< Previous
Next >

6. Attitude of the Speaker, Mode of Delivery, Deportment of the Audience, etc.

Antiquities of the Christian Church
XII. Of homilies

6. Attitude of the Speaker, Mode of Delivery, Deportment of the Audience, etc.

In the primitive church it was customary for the speaker to sit, and for the audience to stand. As in attending to the reading of the Scriptures they stood, in token of reverence for the word of God, so in listening to the sermon, in which it was explained and enforced, for the same reason they preserved a similar attitude. To this, however, there were exceptions, and the usage was different in different places. In Africa the custom above mentioned was observed with great care. Augustine insists often upon it, and rebukes every departure from it except in cases of infirmity, which rendered it inconvenient for the hearer to preserve this altitude. At one time he apologizes for the inconvenient length of his sermon, especially in as much as he is permitted to ut, while they are required to stand.

The hearers of Gregory Nazianzen and Chrysostom preserved the same posture. It is related even of Constantine the Great, that he did not resume his seat during a long sermon by Eusebius, and that all the assembly followed his example. From all which it is fairly inferred that this was the prevailing custom. Compare Luke 2:46, 4:20, 5:3, John 8:2, Matt. 5:1, etc.

The hearers, it would seem, were accustomed to take great liberties in regard to their attendance upon public worship, and often demeaned themselves very unworthily. At one time, they would absent themselves from the service except during the sermon – an irregularity against which Chrysostom inveighs with great spirit. At other times, they treated even the preaching with great indifference and neglect, complaining bitterly of long sermons, and even left the house while the preacher was yet speaking. To prevent this, the doors were ordered to be fastened after the reading and before the sermon, as is still the custom in Sweden. The fourth council of Carthage, c. 24, forbade this contempt of the preacher under pain of excommunication.

Another impropriety of which Chrysostom complains with his accustomed spirit, is that of disturbing the preacher by needless noise and frivolous conversation: – the loquacity of the women, and the wantonness of the young people, are among his subjects of complaint. Similar complaints are made by others, particularly by preachers in the large cities, Rome, Constantinople, Antioch, Alexandria, Carthage, etc.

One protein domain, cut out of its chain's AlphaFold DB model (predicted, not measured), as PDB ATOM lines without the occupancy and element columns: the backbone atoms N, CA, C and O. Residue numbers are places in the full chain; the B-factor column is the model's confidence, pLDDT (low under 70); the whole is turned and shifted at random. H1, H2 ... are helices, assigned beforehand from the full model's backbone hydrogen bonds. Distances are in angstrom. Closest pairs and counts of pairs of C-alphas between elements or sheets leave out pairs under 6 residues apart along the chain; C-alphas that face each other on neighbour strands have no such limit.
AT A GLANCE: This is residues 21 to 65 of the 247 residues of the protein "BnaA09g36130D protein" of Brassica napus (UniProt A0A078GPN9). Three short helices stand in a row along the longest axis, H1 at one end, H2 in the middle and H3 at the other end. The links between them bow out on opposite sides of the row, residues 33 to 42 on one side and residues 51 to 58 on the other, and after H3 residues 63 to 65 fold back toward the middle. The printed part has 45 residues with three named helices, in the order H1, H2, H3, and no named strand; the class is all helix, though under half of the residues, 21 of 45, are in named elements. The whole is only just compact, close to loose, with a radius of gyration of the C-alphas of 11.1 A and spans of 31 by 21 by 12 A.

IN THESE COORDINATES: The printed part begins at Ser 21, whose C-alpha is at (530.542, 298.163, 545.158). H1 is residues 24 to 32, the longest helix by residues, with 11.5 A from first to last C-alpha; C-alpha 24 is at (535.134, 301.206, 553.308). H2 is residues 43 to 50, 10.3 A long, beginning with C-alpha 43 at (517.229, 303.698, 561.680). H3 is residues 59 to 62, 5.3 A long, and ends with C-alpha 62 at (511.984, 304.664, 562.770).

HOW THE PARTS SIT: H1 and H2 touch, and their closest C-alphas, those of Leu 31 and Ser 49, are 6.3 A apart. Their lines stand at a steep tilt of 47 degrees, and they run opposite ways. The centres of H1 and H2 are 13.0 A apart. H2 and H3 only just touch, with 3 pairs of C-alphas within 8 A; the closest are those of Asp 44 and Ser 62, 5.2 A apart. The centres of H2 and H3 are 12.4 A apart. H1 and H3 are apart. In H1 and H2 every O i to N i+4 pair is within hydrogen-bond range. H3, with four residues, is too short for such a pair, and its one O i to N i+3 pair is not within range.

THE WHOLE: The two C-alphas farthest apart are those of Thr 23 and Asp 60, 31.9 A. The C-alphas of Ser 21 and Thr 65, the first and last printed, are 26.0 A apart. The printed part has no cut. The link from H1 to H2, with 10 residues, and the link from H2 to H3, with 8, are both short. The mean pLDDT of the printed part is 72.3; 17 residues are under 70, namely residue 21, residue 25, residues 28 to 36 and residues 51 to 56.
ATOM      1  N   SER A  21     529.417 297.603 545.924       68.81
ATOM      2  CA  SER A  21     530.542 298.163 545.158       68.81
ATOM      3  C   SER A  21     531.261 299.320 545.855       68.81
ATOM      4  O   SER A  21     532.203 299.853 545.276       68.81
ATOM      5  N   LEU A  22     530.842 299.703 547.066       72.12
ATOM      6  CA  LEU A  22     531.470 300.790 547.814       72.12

The indecent custom was also introduced into the ancient church of applauding the speaker by acclamations, by clapping, waving of handkerchiefs, and other similar customs, which disgraced the ancient theatres, as they still do the modern. A multitude of examples may be found in the references;  but the custom was severely censured. 

The ancient Christians had also the custom of taking notes and writing out at length the sermons which they heard. To this laudable custom we owe many of the sermons of the fathers, which have come down to us. It was not, however, a universal practice. Sermons in which the hearer took little interest, he was not careful to retain in this manner. Some preachers refused to have their sermons preserved in this imperfect manner. Origen allowed no notes to be taken of his sermons until he was sixty years of age. 

Agnst. S. Hom. l. Serm. 26: Serra. de Diversis: Serm. 49: De Catechiz. rudibus. c. 13: Euseb. de Vita. Constit. lib. iv. c. 3.3.

Hom. incomprehens. tom. viii. p. 407: Hom. iii. in 1 Thess. p. .381.

Gregr. Naz. Orat. 2: Opp. tom. i. ed. Colon, p. 46: Caesarius Arelatensis. Hom. xii.

Cyprian de Vit. Caesarii, c. 12.

Ferrarins de concion. Rit. p. 287 seq.: Bingham, Vol. vi. pp. 525, 526.

Euseb. h. e. lib. vii. c. 30: Chrysost. Horn. xxx. in Acts Apost.: Gregor. Naz. Orat. 32. p. 510: Augustin. Hom. L: Serm. 25. Serm. de Temp. 45: Doctr. chr. vi. 24–26.

Social, h. e. lib. c. 4: Sozomen. h. e. lib. viii. c. 27: Gregor. Naz. Orat. 32. p. 528.

Euseb. h. e. lib. vii. c. 36.


search 🔍



privacy policy